Using blocks at all, however, has the effect of isolating each block from its neighboring context. This is why JPEG images look choppy ("blocky") when the user specifies a high compression ratio — we can see these blocks. (And in fact removing such "blocking artifacts" is an important concern of researchers.)
Quantization.The quantization step in JPEG is aimed at reducing the total number of bits needed for a compressed image. It consists of simply dividing each entry in the frequency space block by an integer, then rounding:
Here, F(u,v) represents a DCT coefficient, Q(u,v) is a quantization matrix entry, and F(u,v) represents the quantized DCT coefficients JPEG will use in the succeeding entropy coding.
The default values in the 8 x 8 quantization matrix Q(u, v) are listed in the following tables for luminance and chrominance images, respectively. These numbers resulted from psychophysical studies, with the goal of maximizing the compression ratio while minimizing perceptual losses in JPEG images. The following should be apparent:
The luminance quantization table
The chrominance quantization table
We can handily, change the compression ratio simply by multiplicatively scaling the numbers in the Q (u, v) matrix. In fact, the quality factor, a user choice offered in every JPEG implementation, is essentially linearly tied to the scaling factor. JPEG also allows custom quantization tables to be specified and put in the header; it is interesting to use low  constant or high  constant values such as Q = 2 or Q = 100 to observe the basic effects of Q on visual artifacts.
The following figures show some results of JPEG image coding and decoding on the test image Lena.Only the luminance image (Y) is shown. Also, the lossless coding steps after quantization are not shown, since they do not affect the quality / loss of the JPEG images. These results show the effect of compression and decompression applied to a relatively smooth block in the image arid a more textured (higher  frequency  content) block, respectively.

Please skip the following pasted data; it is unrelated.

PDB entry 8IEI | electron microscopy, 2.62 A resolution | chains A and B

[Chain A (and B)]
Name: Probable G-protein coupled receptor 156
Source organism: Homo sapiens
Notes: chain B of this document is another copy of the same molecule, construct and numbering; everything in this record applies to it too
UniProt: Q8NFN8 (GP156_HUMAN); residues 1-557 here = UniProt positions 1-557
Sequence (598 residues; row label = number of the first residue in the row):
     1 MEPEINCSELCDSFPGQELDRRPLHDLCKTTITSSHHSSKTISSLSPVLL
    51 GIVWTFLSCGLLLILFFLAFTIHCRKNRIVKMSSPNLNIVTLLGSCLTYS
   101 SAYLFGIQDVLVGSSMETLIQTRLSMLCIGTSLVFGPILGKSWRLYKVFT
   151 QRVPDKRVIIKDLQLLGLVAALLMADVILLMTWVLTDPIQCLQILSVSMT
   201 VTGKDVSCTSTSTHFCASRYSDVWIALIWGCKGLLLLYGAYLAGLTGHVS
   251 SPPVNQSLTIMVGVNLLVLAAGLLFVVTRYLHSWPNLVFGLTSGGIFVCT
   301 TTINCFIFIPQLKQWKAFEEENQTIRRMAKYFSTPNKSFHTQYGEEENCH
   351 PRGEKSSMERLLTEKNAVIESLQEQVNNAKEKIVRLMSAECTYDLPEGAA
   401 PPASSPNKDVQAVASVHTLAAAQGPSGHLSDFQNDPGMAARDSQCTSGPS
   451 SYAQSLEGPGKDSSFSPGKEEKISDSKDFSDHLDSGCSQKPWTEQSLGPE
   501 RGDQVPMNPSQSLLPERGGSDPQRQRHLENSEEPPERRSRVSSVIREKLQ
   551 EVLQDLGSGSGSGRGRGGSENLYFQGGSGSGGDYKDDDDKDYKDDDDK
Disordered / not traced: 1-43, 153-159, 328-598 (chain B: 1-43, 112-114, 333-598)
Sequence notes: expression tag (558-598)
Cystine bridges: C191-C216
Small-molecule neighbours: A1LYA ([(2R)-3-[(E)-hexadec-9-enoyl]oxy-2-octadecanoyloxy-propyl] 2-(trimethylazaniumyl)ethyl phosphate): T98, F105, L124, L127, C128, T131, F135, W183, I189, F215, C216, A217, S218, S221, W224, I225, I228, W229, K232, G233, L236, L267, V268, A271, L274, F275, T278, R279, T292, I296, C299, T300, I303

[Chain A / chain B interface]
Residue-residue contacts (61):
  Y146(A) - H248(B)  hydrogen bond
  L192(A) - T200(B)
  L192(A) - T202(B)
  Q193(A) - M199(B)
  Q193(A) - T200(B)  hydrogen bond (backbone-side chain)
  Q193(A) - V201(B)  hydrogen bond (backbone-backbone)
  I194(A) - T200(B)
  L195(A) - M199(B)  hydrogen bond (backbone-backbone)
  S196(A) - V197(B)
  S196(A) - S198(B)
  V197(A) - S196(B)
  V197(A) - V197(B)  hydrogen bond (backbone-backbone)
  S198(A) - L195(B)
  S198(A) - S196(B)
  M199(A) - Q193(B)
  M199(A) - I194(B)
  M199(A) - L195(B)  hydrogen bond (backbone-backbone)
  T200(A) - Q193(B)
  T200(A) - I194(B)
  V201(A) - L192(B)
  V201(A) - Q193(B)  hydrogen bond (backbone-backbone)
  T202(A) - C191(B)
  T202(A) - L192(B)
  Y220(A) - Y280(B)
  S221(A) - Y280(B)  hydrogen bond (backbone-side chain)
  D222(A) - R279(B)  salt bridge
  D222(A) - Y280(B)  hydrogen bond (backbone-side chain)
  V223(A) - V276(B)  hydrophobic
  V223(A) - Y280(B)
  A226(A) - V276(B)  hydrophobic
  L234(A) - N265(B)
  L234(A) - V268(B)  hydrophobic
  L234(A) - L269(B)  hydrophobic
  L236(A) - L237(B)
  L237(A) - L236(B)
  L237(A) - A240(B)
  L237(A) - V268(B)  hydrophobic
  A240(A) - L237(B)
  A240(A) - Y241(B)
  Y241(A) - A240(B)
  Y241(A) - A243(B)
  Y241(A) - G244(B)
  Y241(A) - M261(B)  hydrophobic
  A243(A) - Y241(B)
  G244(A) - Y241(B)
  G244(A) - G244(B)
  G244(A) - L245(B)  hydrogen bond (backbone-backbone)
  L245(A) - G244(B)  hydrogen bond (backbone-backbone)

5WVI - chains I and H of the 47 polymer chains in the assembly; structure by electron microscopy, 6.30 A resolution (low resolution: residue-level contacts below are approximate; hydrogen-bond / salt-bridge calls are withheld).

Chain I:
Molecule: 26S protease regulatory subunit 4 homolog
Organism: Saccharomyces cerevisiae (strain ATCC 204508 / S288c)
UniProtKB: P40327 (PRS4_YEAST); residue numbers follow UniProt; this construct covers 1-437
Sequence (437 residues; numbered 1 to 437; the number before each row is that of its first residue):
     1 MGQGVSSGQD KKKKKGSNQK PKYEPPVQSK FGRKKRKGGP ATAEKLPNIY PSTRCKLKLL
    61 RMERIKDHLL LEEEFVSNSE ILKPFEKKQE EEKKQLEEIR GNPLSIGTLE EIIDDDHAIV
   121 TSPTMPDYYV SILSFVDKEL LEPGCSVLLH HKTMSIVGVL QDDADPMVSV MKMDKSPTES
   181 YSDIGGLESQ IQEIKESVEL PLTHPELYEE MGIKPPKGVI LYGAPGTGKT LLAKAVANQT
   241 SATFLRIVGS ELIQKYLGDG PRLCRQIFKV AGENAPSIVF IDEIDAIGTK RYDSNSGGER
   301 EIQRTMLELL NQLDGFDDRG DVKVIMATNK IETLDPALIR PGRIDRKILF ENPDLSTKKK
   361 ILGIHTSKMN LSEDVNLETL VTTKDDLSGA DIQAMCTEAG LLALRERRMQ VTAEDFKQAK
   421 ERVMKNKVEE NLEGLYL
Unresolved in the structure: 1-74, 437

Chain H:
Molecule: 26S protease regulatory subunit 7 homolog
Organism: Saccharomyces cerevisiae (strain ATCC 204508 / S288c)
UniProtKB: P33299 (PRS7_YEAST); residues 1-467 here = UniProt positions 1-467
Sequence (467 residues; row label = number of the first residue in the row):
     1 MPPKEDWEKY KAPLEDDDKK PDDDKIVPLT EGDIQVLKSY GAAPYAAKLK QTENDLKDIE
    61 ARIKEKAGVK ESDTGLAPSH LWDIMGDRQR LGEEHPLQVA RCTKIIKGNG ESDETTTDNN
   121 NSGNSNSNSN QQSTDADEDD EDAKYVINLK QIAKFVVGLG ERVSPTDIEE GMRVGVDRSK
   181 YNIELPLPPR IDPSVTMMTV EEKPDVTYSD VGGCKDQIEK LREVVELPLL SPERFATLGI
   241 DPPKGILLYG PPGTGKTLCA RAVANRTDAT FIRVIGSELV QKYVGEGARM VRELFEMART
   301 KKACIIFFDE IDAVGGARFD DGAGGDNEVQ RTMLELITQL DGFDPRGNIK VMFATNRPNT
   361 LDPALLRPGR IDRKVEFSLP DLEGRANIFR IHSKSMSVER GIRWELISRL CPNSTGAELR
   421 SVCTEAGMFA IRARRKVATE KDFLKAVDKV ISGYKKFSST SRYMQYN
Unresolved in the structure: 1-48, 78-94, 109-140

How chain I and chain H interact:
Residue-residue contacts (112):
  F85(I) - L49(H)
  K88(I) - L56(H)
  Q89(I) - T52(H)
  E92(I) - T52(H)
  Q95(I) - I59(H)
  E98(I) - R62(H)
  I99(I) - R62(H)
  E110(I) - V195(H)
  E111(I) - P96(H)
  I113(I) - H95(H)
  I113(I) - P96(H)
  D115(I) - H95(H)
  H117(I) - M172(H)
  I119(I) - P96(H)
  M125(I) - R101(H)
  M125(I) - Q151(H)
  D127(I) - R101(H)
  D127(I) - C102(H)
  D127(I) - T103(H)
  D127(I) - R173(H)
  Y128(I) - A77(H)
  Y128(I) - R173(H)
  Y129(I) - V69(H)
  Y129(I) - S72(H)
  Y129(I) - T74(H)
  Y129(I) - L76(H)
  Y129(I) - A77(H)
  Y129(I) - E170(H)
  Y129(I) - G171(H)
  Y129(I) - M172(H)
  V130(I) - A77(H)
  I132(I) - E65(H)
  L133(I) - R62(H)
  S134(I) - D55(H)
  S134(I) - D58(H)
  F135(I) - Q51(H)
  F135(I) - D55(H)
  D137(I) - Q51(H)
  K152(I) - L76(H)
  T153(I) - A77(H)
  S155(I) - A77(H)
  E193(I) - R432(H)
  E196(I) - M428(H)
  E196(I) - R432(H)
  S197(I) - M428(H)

Suppose f(i, j) represents one of the 8 x 8 blocks extracted from the image, F{u, v) the DCT coefficients, and F(u, v) the quantized DCT coefficients. Let F(u, v) denote the dequantized DCT coefficients, determined by simply multiplying by Q(u, v), and let /(/, j) be the reconstructed image block.
To illustrate the quality of the JPEG compression, especially the loss, the error e(/, j) — f(i, j) — f(i, j) is shown in the last row in the following figures.
In the following figure, an image block (indicated by a black box in the image) is chosen at the area where the luminance values change smoothly. Actually, the left side of the block is brighter, and the right side is slightly darker. As expected, except for the DC and the first few AC components, representing low spatial frequencies, most of the DCT coefficients F(u, v) have small magnitudes. This is because the pixel values in this block contain few high  spatial  frequency changes.
JPEG compression for a smooth image block
JPEG compression for a textured image block
An explanation of a small implementation detail is in order. The range of 8  bit luminance values f(i, j) is [0,255]. In the JPEG implementation, each Y value is first reduced by 128 by simply subtracting.